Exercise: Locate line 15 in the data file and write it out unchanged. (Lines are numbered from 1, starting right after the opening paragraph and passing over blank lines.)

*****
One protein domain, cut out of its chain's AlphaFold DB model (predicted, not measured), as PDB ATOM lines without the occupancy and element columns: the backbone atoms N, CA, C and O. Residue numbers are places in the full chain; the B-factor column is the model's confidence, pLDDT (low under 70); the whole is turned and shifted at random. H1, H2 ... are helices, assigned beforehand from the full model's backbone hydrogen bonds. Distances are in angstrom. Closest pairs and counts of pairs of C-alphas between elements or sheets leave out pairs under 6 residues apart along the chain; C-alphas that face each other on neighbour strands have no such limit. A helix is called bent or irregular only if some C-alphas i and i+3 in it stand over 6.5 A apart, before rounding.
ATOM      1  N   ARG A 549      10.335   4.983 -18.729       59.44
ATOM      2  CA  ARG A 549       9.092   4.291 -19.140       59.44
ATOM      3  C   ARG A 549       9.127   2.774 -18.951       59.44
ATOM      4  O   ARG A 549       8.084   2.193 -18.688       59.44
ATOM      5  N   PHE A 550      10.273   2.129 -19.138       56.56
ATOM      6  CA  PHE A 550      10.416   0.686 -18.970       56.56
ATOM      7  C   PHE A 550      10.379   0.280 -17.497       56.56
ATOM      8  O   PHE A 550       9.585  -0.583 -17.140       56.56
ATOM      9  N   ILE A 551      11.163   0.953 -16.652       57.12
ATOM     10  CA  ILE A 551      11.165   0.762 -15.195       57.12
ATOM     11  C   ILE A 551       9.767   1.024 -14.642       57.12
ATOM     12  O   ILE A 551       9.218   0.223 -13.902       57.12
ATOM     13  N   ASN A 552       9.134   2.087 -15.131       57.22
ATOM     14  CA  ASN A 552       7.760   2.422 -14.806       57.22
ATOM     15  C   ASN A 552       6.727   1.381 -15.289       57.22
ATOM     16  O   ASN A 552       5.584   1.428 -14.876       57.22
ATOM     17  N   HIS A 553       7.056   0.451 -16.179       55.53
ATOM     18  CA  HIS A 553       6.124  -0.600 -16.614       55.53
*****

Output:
ATOM     15  C   ASN A 552       6.727   1.381 -15.289       57.22